Colored diamonds, or fancy diamonds as they are sometimes called, are a group of diamonds that are not classified within the standard colorless diamond’s chart. While a colorless diamond’s color can be graded from D to Z, with D being a completely colorless diamond and a Z being a diamond with more yellow tones, fancy colored diamonds are not classified in the same way. They do, however, still get graded based on the intensity of their color and the quality of their color. In this post, we would like to introduce you to a relatively rare fancy diamond color – purple. Purple diamonds are becoming quite popular amongst diamond lovers, but there are some things you should know before you buy such a diamond precious stone.
If you have every looked at buying a diamond, there is a good chance that you were mainly prompted with colorless diamonds. While the colorless diamonds are more common, a large variety of colored diamonds has also been discovered – including a purple diamond. Purple diamonds are not as rare and not as highly priced as some of the other colored diamonds, which means they might be the perfect option if you are looking to buy a fancy colored diamond without spending a fortune. There are, however, some purple diamonds that can cost quite a lot – Forbes report that a recently discovered purple orchid diamond was sold for $4 million, which calculated to $1.2 million per carat weight – this is MUCH more than the average cost per carat weight for most other diamonds.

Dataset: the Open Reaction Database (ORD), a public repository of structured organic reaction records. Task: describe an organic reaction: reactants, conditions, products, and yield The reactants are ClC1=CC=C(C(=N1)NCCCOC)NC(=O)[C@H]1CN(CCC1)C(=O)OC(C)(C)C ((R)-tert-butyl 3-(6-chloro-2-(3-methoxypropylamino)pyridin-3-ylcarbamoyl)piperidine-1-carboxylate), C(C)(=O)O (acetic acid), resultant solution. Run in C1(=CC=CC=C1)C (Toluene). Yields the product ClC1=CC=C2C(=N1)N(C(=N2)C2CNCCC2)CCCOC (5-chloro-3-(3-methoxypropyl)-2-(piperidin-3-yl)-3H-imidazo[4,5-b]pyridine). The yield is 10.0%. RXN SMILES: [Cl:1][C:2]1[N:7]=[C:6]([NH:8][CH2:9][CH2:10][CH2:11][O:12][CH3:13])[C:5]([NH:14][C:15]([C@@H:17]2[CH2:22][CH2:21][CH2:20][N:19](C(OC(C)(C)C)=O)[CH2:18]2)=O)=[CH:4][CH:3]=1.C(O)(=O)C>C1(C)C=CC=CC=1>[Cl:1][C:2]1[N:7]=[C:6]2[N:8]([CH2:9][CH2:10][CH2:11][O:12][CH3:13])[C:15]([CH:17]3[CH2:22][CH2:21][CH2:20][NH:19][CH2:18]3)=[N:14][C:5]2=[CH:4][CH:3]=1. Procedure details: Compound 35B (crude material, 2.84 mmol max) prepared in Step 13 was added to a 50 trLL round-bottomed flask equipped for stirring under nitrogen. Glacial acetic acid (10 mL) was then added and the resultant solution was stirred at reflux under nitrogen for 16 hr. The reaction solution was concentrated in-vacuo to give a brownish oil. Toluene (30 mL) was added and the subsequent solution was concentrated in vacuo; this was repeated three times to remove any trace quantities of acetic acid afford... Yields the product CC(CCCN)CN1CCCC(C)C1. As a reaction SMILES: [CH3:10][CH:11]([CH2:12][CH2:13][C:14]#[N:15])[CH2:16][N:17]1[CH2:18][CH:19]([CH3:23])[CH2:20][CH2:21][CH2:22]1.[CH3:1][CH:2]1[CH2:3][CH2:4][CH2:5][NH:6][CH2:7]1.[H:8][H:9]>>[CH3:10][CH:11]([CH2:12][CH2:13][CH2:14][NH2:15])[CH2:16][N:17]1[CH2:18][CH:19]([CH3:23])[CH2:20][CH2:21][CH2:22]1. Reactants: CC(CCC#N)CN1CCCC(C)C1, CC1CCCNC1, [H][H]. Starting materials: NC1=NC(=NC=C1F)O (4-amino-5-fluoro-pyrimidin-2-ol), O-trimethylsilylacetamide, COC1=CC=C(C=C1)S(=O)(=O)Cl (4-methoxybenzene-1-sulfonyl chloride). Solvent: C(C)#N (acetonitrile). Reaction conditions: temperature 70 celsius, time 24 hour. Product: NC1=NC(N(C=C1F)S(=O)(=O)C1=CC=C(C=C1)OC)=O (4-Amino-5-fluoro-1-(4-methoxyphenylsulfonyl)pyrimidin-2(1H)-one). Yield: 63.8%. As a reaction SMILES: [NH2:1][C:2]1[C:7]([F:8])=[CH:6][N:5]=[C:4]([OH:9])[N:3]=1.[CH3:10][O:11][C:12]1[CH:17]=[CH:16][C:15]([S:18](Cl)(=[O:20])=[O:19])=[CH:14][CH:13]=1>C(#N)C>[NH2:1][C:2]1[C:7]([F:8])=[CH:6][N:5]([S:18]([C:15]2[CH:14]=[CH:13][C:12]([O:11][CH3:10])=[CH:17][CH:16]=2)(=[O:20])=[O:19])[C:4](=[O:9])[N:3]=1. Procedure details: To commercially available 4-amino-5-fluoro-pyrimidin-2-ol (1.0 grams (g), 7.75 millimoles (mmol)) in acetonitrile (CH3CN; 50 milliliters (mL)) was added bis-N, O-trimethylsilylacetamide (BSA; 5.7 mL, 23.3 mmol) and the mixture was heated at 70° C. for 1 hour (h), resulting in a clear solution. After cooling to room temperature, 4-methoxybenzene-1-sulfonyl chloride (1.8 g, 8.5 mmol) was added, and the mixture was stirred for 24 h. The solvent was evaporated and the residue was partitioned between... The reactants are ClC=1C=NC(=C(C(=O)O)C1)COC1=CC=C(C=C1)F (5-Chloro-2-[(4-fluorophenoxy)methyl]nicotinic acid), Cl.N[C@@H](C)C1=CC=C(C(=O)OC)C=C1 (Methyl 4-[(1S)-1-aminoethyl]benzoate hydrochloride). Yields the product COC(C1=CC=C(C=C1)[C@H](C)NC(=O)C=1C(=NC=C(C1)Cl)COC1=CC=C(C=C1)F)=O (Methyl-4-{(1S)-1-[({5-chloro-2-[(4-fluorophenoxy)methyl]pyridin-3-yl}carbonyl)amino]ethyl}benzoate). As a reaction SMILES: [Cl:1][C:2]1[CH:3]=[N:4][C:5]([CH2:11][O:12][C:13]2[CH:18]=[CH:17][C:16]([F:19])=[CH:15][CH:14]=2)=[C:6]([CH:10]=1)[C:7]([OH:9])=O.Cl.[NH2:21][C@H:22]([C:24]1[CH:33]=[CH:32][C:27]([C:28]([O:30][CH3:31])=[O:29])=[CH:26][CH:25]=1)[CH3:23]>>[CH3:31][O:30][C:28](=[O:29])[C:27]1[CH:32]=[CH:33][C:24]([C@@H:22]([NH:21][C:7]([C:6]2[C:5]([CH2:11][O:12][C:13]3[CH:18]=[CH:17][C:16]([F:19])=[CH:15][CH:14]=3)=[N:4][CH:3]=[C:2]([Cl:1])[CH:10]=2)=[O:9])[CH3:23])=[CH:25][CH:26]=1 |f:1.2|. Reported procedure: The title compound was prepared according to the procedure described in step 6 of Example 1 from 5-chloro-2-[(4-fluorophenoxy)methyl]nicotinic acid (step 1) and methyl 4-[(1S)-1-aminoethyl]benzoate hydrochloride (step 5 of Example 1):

Why Are Some Diamonds Purple?
When diamonds are formed, impurities with the combination of compounds that are contained within the diamond can occur, which often results in a certain color – depending on which compound the diamond contains in excess amounts. When it comes to purple, hydrogen is what causes the purple hue in the diamond. The particular way the diamond is formed also has an effect on the color, as well as the intensity level of the purple hues.
Purple Diamond Colors
Simply referring to a “purple” diamond will not narrow your options down when you are trying to purchase a diamond. This is because not all purple diamonds are actually completely purple – many of these diamonds are available with a secondary color, for example a grayish purple diamond, a pink purple diamond and a pinkish purple diamond. Knowing the difference between these can save you a great deal of trouble when you set out to buy a purple diamonds. Apart from the secondary colors, you also need to consider the fact the color intensity may vary significantly from one purple diamond to another. These diamonds are usually available in the following intensity levels:
- Fancy Light
- Fancy Intense
- Fancy Vivid
- Fancy Deep
Obtaining a pure purple diamond can be very difficult. In fact, the majority of purple diamonds have a secondary color and some diamond experts have never even sold a pure purple diamond to a customer before. Thus, if you are looking to buy a purple diamond, be prepared for the fact that you may not be able to find a purple diamond that does not have a secondary color. If you do manage to find such a diamond, then you should also be prepared to pay a significant amount as, due to the fact that they are extremely most expensive diamond, they will cost a lot of money.
Purple diamonds are becoming very popular. These diamonds are considered to be very fancy and they can only be found at a few mining sources. The diamonds are often much more expensive than colorless diamonds; thus making it vital to know about how they are graded and how you should go about buying a purple diamond. Simply follow the guidance we have shared here to help you decide whether or not you should opt for a purple diamond.